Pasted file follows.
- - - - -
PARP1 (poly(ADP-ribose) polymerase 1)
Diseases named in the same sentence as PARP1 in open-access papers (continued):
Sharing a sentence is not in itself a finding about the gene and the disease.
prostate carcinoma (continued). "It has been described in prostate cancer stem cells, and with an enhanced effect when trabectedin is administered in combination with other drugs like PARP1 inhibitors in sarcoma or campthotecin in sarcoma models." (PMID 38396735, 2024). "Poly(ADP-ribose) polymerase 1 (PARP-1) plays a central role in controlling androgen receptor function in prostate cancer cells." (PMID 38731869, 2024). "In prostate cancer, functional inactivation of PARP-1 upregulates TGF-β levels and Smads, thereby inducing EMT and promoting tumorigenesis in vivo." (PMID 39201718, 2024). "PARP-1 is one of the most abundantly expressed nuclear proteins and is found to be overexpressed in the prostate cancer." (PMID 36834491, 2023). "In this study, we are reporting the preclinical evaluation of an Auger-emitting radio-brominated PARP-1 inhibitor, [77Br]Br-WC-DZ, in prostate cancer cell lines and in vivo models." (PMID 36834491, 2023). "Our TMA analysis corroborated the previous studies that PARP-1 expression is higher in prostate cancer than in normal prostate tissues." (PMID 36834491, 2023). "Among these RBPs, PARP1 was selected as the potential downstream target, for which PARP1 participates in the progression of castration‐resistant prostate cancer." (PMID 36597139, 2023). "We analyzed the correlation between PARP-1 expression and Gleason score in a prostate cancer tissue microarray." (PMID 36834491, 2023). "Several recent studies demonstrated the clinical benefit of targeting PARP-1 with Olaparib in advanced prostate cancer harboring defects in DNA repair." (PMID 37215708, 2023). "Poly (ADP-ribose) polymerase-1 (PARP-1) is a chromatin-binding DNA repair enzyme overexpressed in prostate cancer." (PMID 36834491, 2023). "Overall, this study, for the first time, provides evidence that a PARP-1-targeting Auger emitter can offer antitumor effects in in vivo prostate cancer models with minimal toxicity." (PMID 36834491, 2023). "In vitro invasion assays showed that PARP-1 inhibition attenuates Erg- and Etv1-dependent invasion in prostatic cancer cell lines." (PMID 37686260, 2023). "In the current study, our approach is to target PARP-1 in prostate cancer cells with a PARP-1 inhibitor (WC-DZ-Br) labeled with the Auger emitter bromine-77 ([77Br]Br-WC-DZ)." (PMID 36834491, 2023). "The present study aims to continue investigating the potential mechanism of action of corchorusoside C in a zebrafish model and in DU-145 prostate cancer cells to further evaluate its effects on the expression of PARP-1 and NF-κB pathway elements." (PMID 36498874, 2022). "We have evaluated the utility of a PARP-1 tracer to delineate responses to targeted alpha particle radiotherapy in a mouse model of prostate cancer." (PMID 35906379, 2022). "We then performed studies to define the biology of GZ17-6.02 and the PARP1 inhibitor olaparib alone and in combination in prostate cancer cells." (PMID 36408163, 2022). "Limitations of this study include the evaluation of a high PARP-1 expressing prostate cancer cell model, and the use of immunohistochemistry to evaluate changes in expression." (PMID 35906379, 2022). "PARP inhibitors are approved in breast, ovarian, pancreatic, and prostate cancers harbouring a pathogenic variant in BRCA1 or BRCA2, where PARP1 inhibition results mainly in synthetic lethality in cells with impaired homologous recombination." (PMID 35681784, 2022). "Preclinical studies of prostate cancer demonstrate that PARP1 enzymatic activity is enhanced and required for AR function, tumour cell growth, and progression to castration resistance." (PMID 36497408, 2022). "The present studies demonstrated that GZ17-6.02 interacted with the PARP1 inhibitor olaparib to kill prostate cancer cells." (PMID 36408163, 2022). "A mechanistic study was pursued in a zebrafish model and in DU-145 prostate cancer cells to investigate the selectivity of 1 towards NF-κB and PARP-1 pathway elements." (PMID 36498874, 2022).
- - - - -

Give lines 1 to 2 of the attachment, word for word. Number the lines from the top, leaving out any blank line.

PARP1 (poly(ADP-ribose) polymerase 1)
Diseases named in the same sentence as PARP1 in open-access papers (continued):